Compact fluorescent lamps and particularly, electrodeless discharge fluorescent lamps are considered to be key elements in efforts to reduce energy demand stemming from the use of lighting products. Specifically, electrodeless discharge lamps offer significant energy efficiency advantages over a conventional incandescent lamp and further offer life expectance advantages even over the popular compact fluorescent lamps. Moreover, such an electrodeless fluorescent lamp is expected to provide additional energy efficiency gains in that the profile of the electrodeless fluorescent lamp as compared to a conventional compact fluorescent lamp is significantly more consistent with that of conventional incandescent lamps and as such, will fit into more sockets than will a compact fluorescent lamp.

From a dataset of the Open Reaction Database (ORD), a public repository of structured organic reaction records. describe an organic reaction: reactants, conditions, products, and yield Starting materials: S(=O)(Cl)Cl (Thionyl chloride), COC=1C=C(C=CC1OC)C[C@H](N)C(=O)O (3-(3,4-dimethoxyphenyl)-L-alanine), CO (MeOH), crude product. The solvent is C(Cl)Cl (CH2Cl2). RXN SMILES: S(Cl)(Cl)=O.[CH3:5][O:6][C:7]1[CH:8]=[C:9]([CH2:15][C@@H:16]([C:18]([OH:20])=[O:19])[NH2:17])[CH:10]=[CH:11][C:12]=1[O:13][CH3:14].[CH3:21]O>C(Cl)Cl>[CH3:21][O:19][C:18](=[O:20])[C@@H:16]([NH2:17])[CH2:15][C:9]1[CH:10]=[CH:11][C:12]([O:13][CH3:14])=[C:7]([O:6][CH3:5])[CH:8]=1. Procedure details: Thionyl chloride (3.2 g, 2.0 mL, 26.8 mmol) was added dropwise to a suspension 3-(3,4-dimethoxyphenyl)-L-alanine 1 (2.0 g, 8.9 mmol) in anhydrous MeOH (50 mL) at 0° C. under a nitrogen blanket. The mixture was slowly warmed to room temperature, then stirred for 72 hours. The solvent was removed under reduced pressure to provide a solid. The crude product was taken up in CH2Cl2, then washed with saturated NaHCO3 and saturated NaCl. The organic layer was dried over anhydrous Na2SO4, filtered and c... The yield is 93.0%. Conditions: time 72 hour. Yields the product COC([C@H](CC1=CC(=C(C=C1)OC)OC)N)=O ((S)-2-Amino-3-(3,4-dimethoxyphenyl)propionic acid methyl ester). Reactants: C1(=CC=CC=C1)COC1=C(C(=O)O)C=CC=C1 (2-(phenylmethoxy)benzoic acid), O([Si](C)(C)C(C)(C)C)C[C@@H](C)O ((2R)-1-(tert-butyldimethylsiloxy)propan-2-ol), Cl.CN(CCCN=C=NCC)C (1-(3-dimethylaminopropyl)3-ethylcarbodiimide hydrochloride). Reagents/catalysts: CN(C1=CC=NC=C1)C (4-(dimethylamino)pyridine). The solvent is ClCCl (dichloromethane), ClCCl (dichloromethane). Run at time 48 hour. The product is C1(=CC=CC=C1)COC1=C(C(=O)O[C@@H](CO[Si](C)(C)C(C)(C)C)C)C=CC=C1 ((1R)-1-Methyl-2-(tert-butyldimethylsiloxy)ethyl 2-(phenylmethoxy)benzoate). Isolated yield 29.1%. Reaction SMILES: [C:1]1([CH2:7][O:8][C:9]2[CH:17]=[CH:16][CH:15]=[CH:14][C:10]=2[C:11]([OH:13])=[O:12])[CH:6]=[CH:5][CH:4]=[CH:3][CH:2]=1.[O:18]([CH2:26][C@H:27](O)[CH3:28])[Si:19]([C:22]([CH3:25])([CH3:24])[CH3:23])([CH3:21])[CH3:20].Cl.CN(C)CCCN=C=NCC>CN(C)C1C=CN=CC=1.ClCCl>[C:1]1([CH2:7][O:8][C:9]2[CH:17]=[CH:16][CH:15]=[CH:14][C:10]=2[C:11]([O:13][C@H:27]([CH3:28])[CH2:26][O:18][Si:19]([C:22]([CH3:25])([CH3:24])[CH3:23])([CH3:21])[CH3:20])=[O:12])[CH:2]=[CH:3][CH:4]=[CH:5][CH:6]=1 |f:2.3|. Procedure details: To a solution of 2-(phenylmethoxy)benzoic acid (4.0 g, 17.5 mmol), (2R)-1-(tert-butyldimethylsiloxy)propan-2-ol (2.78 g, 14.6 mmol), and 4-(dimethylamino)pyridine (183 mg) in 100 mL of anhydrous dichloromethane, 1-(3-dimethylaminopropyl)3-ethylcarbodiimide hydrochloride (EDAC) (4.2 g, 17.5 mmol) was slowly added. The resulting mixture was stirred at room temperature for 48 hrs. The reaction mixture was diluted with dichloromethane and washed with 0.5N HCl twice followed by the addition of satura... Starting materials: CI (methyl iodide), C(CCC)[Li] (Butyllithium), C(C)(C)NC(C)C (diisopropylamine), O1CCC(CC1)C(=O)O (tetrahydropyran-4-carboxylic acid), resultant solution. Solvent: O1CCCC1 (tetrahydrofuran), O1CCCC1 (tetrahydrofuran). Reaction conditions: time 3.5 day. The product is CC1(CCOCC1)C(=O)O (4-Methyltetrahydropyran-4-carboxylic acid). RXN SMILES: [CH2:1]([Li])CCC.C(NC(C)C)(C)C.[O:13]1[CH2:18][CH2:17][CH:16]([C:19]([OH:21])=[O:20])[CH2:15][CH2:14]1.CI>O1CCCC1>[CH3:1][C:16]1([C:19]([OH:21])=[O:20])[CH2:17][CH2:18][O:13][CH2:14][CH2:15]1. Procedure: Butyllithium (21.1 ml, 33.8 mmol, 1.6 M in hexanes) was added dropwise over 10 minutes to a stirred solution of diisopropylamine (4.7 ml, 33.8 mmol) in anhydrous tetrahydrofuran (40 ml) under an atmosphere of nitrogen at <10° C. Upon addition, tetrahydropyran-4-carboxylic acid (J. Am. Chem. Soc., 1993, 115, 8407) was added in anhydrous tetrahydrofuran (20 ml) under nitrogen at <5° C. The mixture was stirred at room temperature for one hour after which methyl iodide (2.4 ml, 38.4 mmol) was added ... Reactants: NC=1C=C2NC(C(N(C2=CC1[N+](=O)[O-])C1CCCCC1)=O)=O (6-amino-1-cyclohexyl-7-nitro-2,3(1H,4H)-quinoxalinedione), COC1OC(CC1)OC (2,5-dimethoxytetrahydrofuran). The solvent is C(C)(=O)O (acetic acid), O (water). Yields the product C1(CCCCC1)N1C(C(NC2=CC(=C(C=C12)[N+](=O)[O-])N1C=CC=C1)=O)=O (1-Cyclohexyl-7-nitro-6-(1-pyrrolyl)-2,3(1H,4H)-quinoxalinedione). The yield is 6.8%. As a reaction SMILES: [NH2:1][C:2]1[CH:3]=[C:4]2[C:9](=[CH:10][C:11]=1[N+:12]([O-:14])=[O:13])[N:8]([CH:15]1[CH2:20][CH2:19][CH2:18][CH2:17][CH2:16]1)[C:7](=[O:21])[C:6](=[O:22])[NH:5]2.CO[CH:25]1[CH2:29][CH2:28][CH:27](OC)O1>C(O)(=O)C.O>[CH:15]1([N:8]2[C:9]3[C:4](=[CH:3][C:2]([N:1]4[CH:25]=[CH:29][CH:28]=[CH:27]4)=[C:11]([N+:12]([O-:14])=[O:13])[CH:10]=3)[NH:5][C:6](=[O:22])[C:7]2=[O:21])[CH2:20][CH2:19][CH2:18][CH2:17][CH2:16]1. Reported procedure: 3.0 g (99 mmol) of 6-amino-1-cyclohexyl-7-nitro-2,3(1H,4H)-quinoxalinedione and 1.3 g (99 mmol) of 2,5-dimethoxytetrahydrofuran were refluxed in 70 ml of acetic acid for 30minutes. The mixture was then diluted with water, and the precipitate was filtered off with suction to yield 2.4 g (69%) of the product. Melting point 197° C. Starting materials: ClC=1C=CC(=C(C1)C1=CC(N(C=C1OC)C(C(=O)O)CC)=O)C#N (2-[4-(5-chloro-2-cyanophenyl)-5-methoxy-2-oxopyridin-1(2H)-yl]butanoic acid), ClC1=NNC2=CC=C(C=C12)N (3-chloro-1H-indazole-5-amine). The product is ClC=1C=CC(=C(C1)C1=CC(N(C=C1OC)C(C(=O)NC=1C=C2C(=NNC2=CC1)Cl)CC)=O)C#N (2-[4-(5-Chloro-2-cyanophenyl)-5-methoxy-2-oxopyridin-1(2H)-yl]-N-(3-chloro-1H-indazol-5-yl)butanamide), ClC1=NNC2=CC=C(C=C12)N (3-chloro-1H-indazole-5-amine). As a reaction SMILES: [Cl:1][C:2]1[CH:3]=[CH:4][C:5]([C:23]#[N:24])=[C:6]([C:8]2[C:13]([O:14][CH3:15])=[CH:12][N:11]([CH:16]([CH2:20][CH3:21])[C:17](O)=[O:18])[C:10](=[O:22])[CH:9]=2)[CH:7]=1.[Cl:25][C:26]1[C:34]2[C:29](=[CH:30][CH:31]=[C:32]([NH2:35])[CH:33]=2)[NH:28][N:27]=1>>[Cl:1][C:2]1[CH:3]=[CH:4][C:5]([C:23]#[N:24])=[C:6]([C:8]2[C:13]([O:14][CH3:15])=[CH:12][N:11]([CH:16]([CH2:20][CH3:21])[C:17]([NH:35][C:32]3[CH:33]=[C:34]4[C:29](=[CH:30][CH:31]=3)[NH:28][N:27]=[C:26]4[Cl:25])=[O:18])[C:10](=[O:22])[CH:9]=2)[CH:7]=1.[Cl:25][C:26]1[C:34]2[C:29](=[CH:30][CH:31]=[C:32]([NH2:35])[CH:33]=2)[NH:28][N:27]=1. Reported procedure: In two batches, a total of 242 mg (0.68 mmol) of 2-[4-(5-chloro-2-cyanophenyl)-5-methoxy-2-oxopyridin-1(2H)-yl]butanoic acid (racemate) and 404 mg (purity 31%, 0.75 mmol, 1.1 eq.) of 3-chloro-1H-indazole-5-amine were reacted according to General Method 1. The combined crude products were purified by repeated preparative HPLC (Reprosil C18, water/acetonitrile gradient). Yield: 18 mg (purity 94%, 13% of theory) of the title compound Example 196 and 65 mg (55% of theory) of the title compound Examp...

An example of an electrodeless fluorescent lamp can be found in U.S. Pat. No. 4,010,400 in which the basic principles of such lamp are described. This patent discusses that an ionizable medium can be contained in a lamp envelope and excited to a discharge state by the introduction of an RF signal in close proximity to the lamp envelope, which lamp envelope contains the appropriate phosphor coatings to allow the discharge energy to be converted to visible light. This patent further discusses that an electric field generated by the RF signal initiates the discharge whereas a magnetic field then sustains continuous operation of such discharge thereafter. In order to generate this RF signal the electrodeless discharge lamp contains a ballast circuit arrangement disposed in the base of the lamp and which circuit includes a coil member extending into a cavity formed in the lamp envelope, the coil member being effective for outputting the RF signal. In order for the electrodeless discharge lamp to reach widespread commercial acceptance, it will be necessary to achieve this ballast circuit arrangement in a reliable and cost effective manner using as few a number of components as possible. Additionally, it will be necessary in the generation of the RF signal, electromagnetic interference (EMI), which can have both conducted and radiated components, is kept below a level which is in compliance with Government regulatory standards. For instance, Section 18.307(c) of Chapter 47 of the US Code of Federal Regulations requires that for RF lighting products operating between 1.6 and 30 MHz and being sold into commercial and industrial channels of trade, the conducted emissions level not exceed 3000 microvolts which can also be expressed as 70 dB(microvolts). For such products sold into consumer channels of trade, the emissions level is even lower. Additionally, the International Electro-Technical Commission Standard dealing with Electromagnetic compatibility of lamps (CISPR 15) requires that the conducted component of EMI in the frequency range of between 0.5 and 5.0 megahertz, be less than 56 dB(microvolts).